Bob Sherman has served as the United States Ambassador to Portugal. He is a shareholder at the law firm of Greenberg Traurig and serves on board of Novo Banco, a US PE-backed bank based in Portugal. In this episode he shares his journey in the Obama campaign and then the Biden campaign and through that lens shares what he believes boards and companies should expect from the new Biden administration and how they may want to take advantage of the opportunities that will be available. We also talk about what governance structure for a US embassy looks like and the importance of getting it right.
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On What Presidential Elections are about
“When it comes to presidential races, it's really only about two things; stay the course or change. And if it's about change, the issue is, what kind of change?”
“The thing that I learned in that campaign starting in Iowa was the presidential campaigns are about the future. It's not what you've done in the past. It's what you're going to do for people.”
Who Joe Biden is?
“Joe Biden embodied these values: personal integrity, a commitment to national values and a desire to restore international relations.”
“He believes in his bones that people need to be respected and that they should have a sense of dignity themselves. This concept again of dignity and the notion, to use his words, of dealing people back into the process is going to be highly important.”
“Joe Biden, by DNA and by disposition, is a different person than Barack Obama. He's a moderate, first and foremost. He's a creature of the Senate.”
I believe that what we're going to see is a new social contract. I think you're going to see is a lot of focus on the business community and corporate America being a partner in the solutions to the problems that we face.
Governance of a US Mission
When I was preparing to be Ambassador to Portugal, Bill McRaven the four-star navy admiral, who just a couple of years previously was the architect of the raid that killed Osama bin Laden, said something that really stayed with me: "I am a four-star navy admiral." he said, "But you have to remember, when I'm addressing you, you have a fifth star; so you're welcome to call me Admiral, and you're welcome to call me Bill, but I call you sir, and not the other way around." “This is important. Chain of command is important to us. Military authority always reports to civilian authority. That's the way our government is set up, and that's the way we operate.”
Based on what Joe Biden has said and based on who he is, we have clues on what boards and corporations should expect in the new administration. The notion of stakeholder capitalism, beyond just shareholder fiduciary duty, is likely to be accelerated. Diversity of boards reflecting the diversity of the population will get a big push; equitable pay and executive compensation is also likely to get emphasis; and science being basis for decision making in addressing existential threats in areas like climate change, energy, and healthcare.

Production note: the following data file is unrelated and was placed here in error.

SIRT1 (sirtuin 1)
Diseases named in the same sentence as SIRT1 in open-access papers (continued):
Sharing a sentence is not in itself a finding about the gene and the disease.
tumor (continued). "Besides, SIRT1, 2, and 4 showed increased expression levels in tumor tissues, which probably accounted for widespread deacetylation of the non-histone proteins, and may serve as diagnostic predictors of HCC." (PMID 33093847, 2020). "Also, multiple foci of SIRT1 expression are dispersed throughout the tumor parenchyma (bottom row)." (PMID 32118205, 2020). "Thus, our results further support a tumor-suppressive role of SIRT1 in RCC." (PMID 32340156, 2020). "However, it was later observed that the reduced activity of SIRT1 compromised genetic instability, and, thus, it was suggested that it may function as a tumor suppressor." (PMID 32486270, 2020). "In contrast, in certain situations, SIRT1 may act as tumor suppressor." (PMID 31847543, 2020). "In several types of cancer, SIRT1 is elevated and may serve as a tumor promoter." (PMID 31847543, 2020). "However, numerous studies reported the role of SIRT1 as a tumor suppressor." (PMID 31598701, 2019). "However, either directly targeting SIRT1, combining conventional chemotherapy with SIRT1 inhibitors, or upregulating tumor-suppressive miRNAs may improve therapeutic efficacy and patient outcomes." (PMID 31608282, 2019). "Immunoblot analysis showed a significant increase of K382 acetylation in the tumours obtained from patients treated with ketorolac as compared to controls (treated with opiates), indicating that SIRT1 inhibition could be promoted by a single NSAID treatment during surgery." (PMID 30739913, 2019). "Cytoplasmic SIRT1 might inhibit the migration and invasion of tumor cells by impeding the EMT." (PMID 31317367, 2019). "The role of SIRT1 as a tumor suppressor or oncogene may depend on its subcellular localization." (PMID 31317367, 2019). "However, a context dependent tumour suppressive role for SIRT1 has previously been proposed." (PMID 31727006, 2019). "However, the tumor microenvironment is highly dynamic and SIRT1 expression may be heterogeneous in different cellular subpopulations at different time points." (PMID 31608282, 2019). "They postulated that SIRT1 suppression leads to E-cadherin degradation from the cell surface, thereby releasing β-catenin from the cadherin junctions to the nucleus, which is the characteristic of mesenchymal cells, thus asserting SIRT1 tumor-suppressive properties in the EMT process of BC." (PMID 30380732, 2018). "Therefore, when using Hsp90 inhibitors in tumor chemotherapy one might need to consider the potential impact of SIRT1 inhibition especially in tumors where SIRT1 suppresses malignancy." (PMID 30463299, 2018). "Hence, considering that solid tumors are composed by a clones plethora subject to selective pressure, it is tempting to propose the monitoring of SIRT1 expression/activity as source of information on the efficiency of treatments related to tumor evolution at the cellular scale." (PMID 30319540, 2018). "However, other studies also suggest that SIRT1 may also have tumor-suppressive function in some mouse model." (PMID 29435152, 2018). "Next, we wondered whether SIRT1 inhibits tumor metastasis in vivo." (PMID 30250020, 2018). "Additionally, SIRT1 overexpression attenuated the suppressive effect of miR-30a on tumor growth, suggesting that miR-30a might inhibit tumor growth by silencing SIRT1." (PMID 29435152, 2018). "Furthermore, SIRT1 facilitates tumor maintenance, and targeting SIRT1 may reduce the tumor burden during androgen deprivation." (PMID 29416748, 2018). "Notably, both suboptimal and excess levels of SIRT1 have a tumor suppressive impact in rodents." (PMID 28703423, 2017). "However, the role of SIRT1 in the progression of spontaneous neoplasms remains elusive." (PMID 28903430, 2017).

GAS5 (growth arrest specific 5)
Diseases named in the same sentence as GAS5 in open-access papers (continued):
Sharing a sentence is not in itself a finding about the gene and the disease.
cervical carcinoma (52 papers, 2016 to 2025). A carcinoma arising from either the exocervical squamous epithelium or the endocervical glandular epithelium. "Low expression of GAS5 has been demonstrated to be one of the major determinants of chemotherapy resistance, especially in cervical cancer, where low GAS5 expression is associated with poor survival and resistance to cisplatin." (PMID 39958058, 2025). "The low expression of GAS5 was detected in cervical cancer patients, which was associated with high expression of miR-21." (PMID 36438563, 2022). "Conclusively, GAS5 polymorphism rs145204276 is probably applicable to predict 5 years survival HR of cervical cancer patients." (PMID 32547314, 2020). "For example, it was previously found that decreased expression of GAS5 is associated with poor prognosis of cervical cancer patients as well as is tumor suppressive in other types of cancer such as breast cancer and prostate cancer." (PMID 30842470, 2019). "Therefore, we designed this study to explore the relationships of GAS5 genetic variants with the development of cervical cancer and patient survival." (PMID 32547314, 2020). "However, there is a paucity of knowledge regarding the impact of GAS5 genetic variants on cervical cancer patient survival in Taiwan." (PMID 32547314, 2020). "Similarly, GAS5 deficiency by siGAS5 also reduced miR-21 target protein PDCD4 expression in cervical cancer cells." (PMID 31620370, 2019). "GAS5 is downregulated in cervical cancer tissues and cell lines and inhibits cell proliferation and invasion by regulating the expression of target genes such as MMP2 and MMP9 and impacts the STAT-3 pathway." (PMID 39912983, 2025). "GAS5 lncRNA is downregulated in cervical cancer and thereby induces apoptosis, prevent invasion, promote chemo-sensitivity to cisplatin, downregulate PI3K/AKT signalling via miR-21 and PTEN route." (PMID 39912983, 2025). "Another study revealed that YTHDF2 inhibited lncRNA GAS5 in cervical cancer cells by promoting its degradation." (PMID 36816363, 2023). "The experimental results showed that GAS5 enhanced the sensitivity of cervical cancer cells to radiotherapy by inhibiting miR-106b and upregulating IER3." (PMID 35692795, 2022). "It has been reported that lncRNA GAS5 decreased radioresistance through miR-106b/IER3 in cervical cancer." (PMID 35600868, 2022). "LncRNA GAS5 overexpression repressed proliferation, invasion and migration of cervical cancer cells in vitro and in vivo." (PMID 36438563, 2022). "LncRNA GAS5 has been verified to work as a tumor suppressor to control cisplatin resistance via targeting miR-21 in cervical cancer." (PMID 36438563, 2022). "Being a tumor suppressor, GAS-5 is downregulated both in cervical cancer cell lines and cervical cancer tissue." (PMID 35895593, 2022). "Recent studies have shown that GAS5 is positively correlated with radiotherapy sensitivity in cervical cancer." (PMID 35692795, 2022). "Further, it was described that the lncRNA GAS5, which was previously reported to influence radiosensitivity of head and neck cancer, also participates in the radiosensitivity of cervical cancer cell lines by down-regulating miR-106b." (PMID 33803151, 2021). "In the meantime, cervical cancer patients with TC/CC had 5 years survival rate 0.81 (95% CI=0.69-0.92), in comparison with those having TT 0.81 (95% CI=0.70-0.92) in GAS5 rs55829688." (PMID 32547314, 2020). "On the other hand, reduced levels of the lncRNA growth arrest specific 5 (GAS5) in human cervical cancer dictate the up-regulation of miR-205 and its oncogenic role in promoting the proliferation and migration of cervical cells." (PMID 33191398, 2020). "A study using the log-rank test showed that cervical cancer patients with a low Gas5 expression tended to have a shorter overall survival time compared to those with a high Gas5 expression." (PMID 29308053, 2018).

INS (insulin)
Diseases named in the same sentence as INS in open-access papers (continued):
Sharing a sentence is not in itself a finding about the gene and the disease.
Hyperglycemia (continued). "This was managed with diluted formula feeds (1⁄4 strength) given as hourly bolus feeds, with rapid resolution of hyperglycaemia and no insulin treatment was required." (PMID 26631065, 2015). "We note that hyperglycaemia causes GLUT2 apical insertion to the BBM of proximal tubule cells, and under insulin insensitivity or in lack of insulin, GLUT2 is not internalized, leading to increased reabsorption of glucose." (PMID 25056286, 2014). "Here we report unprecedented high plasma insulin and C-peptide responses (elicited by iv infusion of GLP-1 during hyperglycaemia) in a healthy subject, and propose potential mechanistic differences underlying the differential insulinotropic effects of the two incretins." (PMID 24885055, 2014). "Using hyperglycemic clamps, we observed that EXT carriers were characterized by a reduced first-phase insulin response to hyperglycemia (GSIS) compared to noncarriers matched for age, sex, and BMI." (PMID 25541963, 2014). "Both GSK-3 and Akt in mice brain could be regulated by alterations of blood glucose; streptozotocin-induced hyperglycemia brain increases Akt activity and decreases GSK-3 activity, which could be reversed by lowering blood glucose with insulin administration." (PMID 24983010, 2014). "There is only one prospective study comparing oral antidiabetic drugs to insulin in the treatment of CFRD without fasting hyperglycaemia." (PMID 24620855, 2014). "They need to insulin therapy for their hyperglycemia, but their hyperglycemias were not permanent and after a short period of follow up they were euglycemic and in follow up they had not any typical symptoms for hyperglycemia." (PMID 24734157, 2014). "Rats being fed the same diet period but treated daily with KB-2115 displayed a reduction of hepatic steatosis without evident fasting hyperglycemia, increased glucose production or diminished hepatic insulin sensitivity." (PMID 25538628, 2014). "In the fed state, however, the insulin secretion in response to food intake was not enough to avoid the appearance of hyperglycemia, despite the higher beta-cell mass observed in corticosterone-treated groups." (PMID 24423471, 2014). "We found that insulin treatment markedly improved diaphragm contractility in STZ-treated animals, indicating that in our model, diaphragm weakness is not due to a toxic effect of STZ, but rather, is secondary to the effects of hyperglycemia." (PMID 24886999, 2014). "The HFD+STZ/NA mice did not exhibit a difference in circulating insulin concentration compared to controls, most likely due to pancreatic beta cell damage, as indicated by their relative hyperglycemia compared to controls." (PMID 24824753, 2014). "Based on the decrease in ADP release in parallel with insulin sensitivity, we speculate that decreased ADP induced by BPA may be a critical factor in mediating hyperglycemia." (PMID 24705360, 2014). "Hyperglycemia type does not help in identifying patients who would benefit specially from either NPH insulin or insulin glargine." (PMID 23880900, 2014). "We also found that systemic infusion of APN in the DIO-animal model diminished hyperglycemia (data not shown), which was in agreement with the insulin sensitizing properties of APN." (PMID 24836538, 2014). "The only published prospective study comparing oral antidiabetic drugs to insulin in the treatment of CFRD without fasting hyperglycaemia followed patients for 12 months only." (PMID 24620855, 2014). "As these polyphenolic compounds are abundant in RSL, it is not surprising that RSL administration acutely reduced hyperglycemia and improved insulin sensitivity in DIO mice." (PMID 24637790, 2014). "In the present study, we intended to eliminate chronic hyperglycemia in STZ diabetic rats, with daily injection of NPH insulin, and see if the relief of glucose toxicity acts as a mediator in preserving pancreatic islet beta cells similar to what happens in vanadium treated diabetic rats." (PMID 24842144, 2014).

My wife and I went to Philadelphia together [during the first Obama campaign] and we were in South Philly at the time. Again, the cornerstone of the Obama campaign was engaging voters one by one. That's what we did, and we were walking through neighborhoods, knocking on doors, engaging with voters, when we saw three African American women sitting on a stoop, and we thought, "Aha., these are probably good people to engage and likely voters for Barack Obama over Hillary Clinton given the fact that they were African-American.
We went up to them to talk about why they should be voting for Senator Obama, and one of the women looked at us and said, "You know, my son has a learning disability. I can't get services for him; He's failing in school. He feels isolated, so now he's joining gangs because he feels like he's a part of something. I'm worried every day that I'm going to get a call that my son is dead. You tell me what Barack Obama is going to do for somebody like me."
That was an eye-opening experience because you realize that within the country, there are so many people that don't feel there's any connection they have to the federal government, and there are people that feel that the American dream is out of reach.
What Joe Biden has made clear during the campaign is that he believes in predictability, that government should be predictable for the business community. So, I think we're going to see a much more consistent approach to the issues than maybe we have seen in the past. That decisions should be science based so, I think that science is going to play a big role in how decisions get made in a Biden administration. And perhaps most importantly, there is his commitment to human dignity. He believes in his bones, that people need to be respected and that they should have a sense of dignity themselves.
I think you're going to also see, not incidentally, non-politicized decision making. He said he wants to be a President for all the people and will work as hard for the people that voted against him as for those that did. This concept again of dignity and the notion, to use his words, of "dealing people back into the process" is going to be highly important.
The concept that boards owe fiduciary duty to all stakeholders is gaining momentum, and has been for a while, and if what you're saying comes to pass, it will be something to really keep an eye on because leadership from the top could accelerate the momentum that’s been building and it'll be interesting to see where it leads us.
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